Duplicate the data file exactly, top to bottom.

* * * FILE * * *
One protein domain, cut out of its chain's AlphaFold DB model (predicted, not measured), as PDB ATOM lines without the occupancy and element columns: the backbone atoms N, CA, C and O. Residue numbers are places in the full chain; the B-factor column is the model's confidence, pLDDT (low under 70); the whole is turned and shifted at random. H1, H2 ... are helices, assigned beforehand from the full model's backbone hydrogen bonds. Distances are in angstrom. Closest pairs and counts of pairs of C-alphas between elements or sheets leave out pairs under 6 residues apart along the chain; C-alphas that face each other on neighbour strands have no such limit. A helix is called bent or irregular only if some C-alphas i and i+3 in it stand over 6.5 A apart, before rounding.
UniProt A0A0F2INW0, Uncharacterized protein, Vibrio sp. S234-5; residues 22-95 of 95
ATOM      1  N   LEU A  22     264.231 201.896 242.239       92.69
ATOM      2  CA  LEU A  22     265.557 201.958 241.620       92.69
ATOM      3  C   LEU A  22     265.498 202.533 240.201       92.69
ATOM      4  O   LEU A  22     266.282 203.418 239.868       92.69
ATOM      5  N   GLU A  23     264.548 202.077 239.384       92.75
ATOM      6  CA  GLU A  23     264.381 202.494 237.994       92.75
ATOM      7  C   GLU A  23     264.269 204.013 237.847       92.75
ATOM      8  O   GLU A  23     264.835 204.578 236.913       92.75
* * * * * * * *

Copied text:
One protein domain, cut out of its chain's AlphaFold DB model (predicted, not measured), as PDB ATOM lines without the occupancy and element columns: the backbone atoms N, CA, C and O. Residue numbers are places in the full chain; the B-factor column is the model's confidence, pLDDT (low under 70); the whole is turned and shifted at random. H1, H2 ... are helices, assigned beforehand from the full model's backbone hydrogen bonds. Distances are in angstrom. Closest pairs and counts of pairs of C-alphas between elements or sheets leave out pairs under 6 residues apart along the chain; C-alphas that face each other on neighbour strands have no such limit. A helix is called bent or irregular only if some C-alphas i and i+3 in it stand over 6.5 A apart, before rounding.
UniProt A0A0F2INW0, Uncharacterized protein, Vibrio sp. S234-5; residues 22-95 of 95
ATOM      1  N   LEU A  22     264.231 201.896 242.239       92.69
ATOM      2  CA  LEU A  22     265.557 201.958 241.620       92.69
ATOM      3  C   LEU A  22     265.498 202.533 240.201       92.69
ATOM      4  O   LEU A  22     266.282 203.418 239.868       92.69
ATOM      5  N   GLU A  23     264.548 202.077 239.384       92.75
ATOM      6  CA  GLU A  23     264.381 202.494 237.994       92.75
ATOM      7  C   GLU A  23     264.269 204.013 237.847       92.75
ATOM      8  O   GLU A  23     264.835 204.578 236.913       92.75